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Hyacinths

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Botanical name: Hyacinthus

Plant type: Flower

USDA Hardiness Zones: 4, 5, 6, 7, 8, 9

Sun exposure: Full Sun, Part Sun

Soil type: Loamy

Flower color: Red, Pink, Orange, Yellow, Blue, Purple, White

Bloom time: Spring

Hyacinth bulbs are planted in the fall and borne in spring. The Victorians revered hyacinths for their sweet, lingering fragrance, and carefully massed them in low beds, planting in rows of one color each.

The loose to dense racemes of strongly fragrant flowers are closely packed with tubular-bell-shaped, single or double flowers.  As well as growing in the ground, colorful hyacinths are excellent for forcing in containers and some are available for early flowering indoors.

Planting

  • Plant hyacinth bulbs in autum.
  • Plant the bulbs 4 inches deep and a minimum of 3 inches apart. At the northern limits of their hardiness, plant 6 to 8 inches deep.
  • Grow in any well-drained, moderately fertile soil in sun or partial shade.
  • Loosen soil and work in compost or bonemeal for fertility.
  • Set the bulb in the hole with the pointy end up.
  • After planting and covering with soil, water thoroughly.
  • If you are transplanting, water sparingly and then do not water again until flower buds appear the following year.

Forcing Bulbs

  • Bulbs may be forced into early growth for indoor display in winter. Plant them with the tips just showing, in soil-based potting mix in containers with drainage holes.
  • Keep in a dark place at temperatures above freezing but no higher than 45 degrees F, for at least 10 weeks to allow roots to develop.
  • When shoots are about 1 inch long, increase light and temperature gradually.
  • Water carefully, avoiding wetting the shoots or waterlogging the soil.
  • After flowering, forced hyacinths may be planted in the garden and they will flower again in subsequent years.

Care

  • Water hyacinths in the event of a dry autumn.
  • Protect container-grown plants from excessive winter moisture.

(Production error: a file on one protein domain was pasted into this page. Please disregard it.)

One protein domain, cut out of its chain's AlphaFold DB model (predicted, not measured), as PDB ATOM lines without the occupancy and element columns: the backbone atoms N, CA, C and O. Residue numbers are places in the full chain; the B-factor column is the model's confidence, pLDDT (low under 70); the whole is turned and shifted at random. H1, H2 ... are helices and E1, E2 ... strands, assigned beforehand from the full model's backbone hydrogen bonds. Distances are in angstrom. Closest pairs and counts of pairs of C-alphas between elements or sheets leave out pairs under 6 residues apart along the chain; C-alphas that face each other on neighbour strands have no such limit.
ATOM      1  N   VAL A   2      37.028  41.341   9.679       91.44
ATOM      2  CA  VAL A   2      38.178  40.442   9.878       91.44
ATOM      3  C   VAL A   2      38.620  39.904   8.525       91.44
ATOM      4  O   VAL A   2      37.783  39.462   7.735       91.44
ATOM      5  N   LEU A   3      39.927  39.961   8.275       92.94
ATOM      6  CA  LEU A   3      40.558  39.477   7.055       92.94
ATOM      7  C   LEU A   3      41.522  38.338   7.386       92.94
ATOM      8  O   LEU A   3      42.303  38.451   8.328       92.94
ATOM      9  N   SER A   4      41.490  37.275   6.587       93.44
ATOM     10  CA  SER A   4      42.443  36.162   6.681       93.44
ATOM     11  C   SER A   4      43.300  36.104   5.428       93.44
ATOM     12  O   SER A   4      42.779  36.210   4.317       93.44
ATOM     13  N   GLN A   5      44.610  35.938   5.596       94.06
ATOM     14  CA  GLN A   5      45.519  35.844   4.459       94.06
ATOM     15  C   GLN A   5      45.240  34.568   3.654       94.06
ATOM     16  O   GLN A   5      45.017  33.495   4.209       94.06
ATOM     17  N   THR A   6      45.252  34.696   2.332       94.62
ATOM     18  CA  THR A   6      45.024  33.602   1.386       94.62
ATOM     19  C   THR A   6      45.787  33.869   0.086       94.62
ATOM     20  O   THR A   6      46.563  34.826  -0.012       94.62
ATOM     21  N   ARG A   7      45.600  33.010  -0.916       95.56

• After plants are finished flowering in spring, cut back flower stalks but allow the leaves to die back naturally.

Pests

Recommended Varieties

  • Hyacinthus orientalis Miss Saigon has tightly-packed blossoms with deep purple-pink florets.
  • Muscari armeniacum are small and delicate cobalt-blue flowers which look gorgeous when planted en masse for a carpet of soft blue.

Hyacinth Picture

A snow-covered hyacinth is a harbinger of spring!

Credit: Kathea Secrist

Comments

Let the hyacinth dye back in

By Almanac Staff

Let the hyacinth dye back in the container. Store it in the basement over the summer months. No need to water. In the fall plant the bulb outside.

indoor

By Anonymous

Will this plant continue to grow and thrive in doors? or should these be planted out doors when the time comes. I got one with some beautiful pink blooms for Valentine's day, and I live in an apartment with no real yard to plant them in.

You can certainly grow

By Almanac Staff

You can certainly grow hyacinths indoors and enjoy their bloom. However, after flowering, you would want to plant the bulbs outdoors for another show of flowers. They can't really be used as houseplants. Outdoors, hyacinth should bloom for a few years but peter out; some gardeners just treat them as annuals and buy bulbs each year.

Hyacinth vines

By Cowell

My step mom gave me seeds for the hyacinth vine which I was unfamiliar with. The seeds are similar to watermelon seeds. I planted them and they have great looking vines. They ar just now finally blooming. I can't wait until my trellis is covered with this beautiful vine.

"Distinction" Hyacinth

By Black Violet

Are there any sources for the "Distinction" hyacinth? I would really like to grow it.

This old-fashioned hyacinth

By Almanac Staff

This old-fashioned hyacinth seems not to be available commercially right now. Visit garden forum web sites and post a request.

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